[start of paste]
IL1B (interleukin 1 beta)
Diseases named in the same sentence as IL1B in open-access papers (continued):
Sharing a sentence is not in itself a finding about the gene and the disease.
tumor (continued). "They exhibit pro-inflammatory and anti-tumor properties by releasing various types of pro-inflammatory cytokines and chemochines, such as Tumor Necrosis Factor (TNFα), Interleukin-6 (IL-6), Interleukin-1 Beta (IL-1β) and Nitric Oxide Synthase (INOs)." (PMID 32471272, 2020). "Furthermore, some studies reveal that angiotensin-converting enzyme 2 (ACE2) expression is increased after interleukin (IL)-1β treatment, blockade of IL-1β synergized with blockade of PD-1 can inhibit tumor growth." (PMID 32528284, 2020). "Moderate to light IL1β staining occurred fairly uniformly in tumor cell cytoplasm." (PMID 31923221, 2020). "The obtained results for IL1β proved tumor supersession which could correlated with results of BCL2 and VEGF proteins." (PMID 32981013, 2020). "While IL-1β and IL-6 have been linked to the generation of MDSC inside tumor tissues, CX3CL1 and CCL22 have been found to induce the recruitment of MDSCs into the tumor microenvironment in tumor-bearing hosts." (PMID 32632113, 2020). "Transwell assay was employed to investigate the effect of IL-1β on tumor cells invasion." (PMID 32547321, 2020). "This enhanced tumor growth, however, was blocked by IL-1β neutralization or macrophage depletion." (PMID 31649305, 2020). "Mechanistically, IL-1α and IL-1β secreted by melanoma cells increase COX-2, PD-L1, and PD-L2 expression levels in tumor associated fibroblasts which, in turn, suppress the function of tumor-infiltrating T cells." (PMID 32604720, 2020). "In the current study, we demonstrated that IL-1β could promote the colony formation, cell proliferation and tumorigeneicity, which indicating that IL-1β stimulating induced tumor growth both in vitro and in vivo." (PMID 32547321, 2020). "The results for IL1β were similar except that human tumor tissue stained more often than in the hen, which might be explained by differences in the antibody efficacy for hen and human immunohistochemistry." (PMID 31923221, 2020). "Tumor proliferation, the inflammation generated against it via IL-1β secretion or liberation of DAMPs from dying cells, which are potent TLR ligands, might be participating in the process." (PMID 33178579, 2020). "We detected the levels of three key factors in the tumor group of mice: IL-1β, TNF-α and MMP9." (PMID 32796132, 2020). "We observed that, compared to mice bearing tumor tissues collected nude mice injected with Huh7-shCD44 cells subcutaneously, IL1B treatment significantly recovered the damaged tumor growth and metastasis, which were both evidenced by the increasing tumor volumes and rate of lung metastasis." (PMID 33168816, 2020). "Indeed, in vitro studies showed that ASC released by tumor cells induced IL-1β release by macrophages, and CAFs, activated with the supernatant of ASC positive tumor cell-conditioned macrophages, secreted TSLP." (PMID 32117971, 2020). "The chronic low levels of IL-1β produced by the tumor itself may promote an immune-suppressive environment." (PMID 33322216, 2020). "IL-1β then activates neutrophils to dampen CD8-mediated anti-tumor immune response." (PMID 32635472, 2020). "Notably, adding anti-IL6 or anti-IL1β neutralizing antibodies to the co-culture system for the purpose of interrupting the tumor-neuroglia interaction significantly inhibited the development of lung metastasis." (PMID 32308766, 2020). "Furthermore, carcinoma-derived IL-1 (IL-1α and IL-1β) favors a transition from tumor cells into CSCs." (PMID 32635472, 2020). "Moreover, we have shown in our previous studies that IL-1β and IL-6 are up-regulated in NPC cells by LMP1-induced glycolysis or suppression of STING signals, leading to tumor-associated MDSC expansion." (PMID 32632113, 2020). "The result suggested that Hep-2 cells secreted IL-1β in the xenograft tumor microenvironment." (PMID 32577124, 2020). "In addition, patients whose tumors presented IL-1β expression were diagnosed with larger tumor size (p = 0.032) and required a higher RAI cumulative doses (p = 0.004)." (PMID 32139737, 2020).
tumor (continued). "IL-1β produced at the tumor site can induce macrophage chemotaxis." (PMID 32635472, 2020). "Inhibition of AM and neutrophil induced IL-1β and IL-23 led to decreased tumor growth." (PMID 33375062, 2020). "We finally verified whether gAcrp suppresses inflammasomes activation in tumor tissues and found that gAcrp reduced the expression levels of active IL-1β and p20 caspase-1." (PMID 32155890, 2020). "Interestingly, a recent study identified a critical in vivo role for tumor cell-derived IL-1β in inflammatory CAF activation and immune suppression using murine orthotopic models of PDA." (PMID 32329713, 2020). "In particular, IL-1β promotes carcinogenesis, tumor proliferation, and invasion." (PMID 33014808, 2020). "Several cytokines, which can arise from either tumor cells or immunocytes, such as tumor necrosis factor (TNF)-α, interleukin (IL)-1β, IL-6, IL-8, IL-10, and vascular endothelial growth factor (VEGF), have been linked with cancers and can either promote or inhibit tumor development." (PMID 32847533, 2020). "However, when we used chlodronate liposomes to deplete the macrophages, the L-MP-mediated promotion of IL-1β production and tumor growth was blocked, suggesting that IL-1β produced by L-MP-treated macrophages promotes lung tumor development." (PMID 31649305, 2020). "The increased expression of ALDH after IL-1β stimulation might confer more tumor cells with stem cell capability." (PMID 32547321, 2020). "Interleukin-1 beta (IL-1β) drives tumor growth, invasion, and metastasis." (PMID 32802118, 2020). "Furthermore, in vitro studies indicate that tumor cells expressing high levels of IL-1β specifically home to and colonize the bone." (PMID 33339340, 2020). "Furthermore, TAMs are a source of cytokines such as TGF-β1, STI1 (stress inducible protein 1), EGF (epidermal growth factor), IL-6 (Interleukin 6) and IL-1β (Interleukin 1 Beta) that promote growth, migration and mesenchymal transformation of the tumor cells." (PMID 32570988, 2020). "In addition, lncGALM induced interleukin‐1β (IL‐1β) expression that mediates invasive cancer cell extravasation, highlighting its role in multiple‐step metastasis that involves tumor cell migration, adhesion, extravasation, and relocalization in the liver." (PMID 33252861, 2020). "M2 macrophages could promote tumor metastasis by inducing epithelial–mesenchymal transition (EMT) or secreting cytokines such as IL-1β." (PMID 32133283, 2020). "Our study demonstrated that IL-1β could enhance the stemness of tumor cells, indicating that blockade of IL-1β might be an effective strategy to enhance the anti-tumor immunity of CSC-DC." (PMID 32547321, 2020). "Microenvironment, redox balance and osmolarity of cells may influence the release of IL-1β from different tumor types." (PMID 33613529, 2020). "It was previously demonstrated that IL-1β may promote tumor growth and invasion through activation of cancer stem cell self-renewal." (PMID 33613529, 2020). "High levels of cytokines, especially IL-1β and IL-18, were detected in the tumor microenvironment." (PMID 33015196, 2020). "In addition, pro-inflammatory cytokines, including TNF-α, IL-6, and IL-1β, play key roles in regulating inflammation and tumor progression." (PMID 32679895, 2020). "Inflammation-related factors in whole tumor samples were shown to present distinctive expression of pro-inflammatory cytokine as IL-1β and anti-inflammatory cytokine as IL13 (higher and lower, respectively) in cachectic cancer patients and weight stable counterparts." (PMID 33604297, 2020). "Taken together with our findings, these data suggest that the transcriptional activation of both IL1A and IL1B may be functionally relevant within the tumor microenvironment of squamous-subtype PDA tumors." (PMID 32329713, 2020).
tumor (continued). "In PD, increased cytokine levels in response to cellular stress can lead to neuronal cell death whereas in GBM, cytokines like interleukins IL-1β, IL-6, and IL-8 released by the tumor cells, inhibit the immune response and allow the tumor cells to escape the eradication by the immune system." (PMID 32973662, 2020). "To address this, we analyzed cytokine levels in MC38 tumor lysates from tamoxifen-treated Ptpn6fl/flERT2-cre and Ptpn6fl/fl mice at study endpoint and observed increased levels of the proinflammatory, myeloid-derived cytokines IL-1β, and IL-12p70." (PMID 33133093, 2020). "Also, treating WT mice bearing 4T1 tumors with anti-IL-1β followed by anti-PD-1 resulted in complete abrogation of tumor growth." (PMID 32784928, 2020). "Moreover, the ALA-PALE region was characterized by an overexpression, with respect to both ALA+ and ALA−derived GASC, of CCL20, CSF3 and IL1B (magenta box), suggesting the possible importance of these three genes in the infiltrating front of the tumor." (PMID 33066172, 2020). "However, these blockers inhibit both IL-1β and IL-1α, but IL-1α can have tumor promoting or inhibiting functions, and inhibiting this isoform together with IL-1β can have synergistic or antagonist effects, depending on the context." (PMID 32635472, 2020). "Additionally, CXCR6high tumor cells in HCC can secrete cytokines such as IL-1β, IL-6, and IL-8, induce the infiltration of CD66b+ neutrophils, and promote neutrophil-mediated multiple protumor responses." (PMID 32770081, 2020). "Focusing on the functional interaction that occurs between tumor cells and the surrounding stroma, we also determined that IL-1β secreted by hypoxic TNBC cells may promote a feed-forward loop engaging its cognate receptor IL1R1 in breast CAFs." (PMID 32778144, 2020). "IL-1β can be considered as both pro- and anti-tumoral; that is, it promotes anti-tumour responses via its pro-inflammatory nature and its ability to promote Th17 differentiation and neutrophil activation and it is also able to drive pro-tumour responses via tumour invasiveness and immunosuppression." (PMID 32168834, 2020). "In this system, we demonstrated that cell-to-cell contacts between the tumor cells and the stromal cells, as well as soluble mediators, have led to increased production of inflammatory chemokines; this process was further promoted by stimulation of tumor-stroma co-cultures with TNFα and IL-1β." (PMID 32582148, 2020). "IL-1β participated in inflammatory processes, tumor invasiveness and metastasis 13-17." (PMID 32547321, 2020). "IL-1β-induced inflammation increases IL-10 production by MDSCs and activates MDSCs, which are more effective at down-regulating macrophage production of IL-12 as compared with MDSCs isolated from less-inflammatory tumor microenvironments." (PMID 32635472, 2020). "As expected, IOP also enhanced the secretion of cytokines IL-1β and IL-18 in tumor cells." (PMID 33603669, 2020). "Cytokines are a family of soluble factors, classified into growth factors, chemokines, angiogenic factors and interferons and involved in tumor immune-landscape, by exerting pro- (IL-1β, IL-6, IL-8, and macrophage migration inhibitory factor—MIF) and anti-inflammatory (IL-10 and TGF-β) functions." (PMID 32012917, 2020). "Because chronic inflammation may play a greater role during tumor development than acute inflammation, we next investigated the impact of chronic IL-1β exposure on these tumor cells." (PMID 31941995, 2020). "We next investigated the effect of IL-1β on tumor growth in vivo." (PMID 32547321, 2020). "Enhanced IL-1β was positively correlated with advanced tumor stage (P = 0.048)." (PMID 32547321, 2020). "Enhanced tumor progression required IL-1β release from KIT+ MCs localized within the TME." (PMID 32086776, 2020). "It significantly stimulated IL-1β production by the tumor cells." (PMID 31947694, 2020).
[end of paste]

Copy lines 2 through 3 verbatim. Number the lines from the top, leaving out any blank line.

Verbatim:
Diseases named in the same sentence as IL1B in open-access papers (continued):
Sharing a sentence is not in itself a finding about the gene and the disease.